Masdar City, Castle in the Sand

Is Masdar City the vision of a greener future—or another Emirati excess?

From the air, Masdar City looks like a giant microchip embedded in the gray-brown desert just outside Abu Dhabi. Masdar, which began construction in 2006, was conceived as a carbon-neutral utopia. Only a few hundred people currently live in Masdar City. But when it’s finished, between 2025 and 2030, the development will encompass 2.3 square miles. Nearly 88,000 solar panels will power a sprawling mesh of condominium blocks, laboratories, parks, gyms, and cafés. There will be a mosque, and unmanned cars will shuttle everyone around on magnetic tracks. Some 40,000 people will live on site; 50,000 more will commute there daily from across the United Arab Emirates. Administrative headquarters will look like a nuclear reactor with a wavelike roof and surrounded by trees. Most residents will be very healthy: Buildings have been outfitted with hard-to-miss staircases and out-of-the-way elevators to encourage walking. Masdar City’s excess energy—there will be a lot of that, since everyone will be environmentally conscious—will be sold to less energy-efficient countries such as Saudi Arabia. Everyone behind Masdar City, starting with Sheikh Khalifa, President of the UAE, says it will be a model of sustainability for the whole world.

At least, that’s the plan. Like most utopias, Masdar is at risk of becoming a punch line. It is, after all, premised on a paradox: a green-tinted dream imported to a place made rich by fossil fuels. Sure, there’s a great deal of sun; those sleek, driverless pods are now operational; and there is already an organic food store on the main square. But so far, Masdar City is shaping up to be the latest Emirati exercise in urban excess. Like the Palm Islands of Dubai, it’s an entirely inorganic show of oil-derived wealth.

The story of Masdar City begins in 2006, when Abu Dhabi announced plans for a self-sustaining city that would transform not only global energy markets but also the way cities around the world are designed. It would bring together state and private investment. (The Abu Dhabi Future Energy Co., which is building Masdar, is a subsidiary of Mubadala Development, which is controlled by the Abu Dhabi government.) It would be the future before the future happened.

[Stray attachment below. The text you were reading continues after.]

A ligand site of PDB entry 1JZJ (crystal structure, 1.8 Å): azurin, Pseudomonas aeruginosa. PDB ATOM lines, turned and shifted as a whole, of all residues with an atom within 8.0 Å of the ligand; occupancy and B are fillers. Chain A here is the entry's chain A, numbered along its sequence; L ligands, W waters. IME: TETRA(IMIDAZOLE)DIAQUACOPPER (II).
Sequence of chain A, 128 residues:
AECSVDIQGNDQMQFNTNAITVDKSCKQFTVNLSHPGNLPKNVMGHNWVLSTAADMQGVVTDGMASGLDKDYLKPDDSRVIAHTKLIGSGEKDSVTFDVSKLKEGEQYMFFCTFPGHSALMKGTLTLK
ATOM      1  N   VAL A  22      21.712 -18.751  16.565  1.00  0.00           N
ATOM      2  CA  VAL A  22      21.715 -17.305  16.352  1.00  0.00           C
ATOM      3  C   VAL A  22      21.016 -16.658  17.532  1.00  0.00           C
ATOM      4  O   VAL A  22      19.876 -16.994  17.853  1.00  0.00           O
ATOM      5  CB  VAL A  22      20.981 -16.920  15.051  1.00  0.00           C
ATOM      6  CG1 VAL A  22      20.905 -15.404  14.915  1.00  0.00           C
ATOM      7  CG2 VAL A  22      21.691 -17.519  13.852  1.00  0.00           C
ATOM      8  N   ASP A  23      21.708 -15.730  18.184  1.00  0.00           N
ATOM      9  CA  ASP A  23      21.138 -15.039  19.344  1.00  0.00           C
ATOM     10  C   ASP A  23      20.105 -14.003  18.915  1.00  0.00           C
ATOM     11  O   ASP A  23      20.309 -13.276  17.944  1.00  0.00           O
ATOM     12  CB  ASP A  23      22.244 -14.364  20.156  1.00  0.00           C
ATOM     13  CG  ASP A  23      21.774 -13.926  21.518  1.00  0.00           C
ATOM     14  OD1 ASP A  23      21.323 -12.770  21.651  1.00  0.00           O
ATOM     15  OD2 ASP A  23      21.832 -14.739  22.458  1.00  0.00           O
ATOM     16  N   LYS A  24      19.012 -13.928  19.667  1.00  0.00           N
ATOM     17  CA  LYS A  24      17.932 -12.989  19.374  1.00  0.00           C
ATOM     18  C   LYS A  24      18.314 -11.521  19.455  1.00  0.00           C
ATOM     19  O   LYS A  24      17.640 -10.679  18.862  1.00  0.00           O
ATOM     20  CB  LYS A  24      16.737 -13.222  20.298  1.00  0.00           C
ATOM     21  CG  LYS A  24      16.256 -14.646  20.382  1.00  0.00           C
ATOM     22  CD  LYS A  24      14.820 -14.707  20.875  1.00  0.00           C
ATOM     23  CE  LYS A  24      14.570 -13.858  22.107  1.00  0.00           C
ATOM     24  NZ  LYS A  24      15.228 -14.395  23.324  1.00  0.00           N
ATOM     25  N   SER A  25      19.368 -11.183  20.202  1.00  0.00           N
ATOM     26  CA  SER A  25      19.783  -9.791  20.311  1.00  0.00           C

The future has been delayed somewhat. First there was the global downturn, which prompted officials this year to slash their $22 billion budget by 15 percent and push back the Masdar completion date by almost a decade. Now there’s a fear that the utopian vision may not be so utopian: In 2007, when Masdar’s master plan was drafted, the construction was expected to function on its own grid, but even that promising first step has fallen short—the development is now hooked up to the public system. Plus, the occasional sandstorm leaves solar panels coated with dust and thus inoperable, which jacks up water use and maintenance expenses.

The Emiratis’ environmental aspirations are either absurdly hypocritical or long overdue, or maybe both. According to the World Wildlife Federation’s Living Planet Report 2010, the UAE has the largest per capita carbon footprint on the globe, edging out nearby Qatar. (The U.S. comes in fifth, behind, weirdly, Denmark and Belgium.)

Geoffrey M. Heal, a Columbia University Business School professor who has studied environmental economics, says Masdar is hardly a model for others. Few places enjoy as much year-round sunlight as the Persian Gulf, where summertime temperatures often soar past 110F. John Felmy, the American Petroleum Institute’s chief economist, adds that even if solar energy were cheap and abundant everywhere, that wouldn’t do much to reduce global dependence on fossil fuels. “Everyone forgets that when you’re talking about solar power you’re talking about electricity,” Felmy says. “Very little electricity is generated by oil. Solar power is not going to affect the energy market unless you have a fleet of electric-powered cars.”

This has done nothing to dampen enthusiasm for Masdar City in Abu Dhabi or Dubai, where business leaders are reluctant to question government policy. Ida Tillisch, director general of the Emirates Wildlife Society, says the Masdar Initiative, a research institute at Masdar City, will help Abu Dhabi reach its renewable energy goal of 7 percent by 2020. By 2030, Abu Dhabi could reduce its carbon dioxide emissions by 40 percent, she says. Initiatives such as Masdar City, Tillisch says, “highlight the need to undertake cutting-edge environmental researching, develop innovative policies, and take action in support of reducing the country’s ecological footprint.”

If nothing else, Masdar City is helping the UAE rebrand itself as a forward-looking, socially responsible hub of greenness—part of the UAE’s campaign to increase foreign direct investment. Mounir Harfouche, head of the UAE branch of the advertising firm Lowe + Partners, says Masdar “will help Abu Dhabi be the human capital of the region and the world.” Heal, meanwhile, calls Masdar “a gimmick, a way of attracting publicity and attention.”

For environmentalists, that’s not necessarily encouraging. Should Masdar succeed in helping the UAE attract more foreign capital, it likely will be compelled to build more office parks, five-star hotels, and fake islands. The malls and skyscrapers and freeways will be eclipsed by construction cranes, and more and more planeloads of Indian, Pakistani, and Sri Lankan workers will be flown in to build the future. That will generate a great deal of carbon dioxide.

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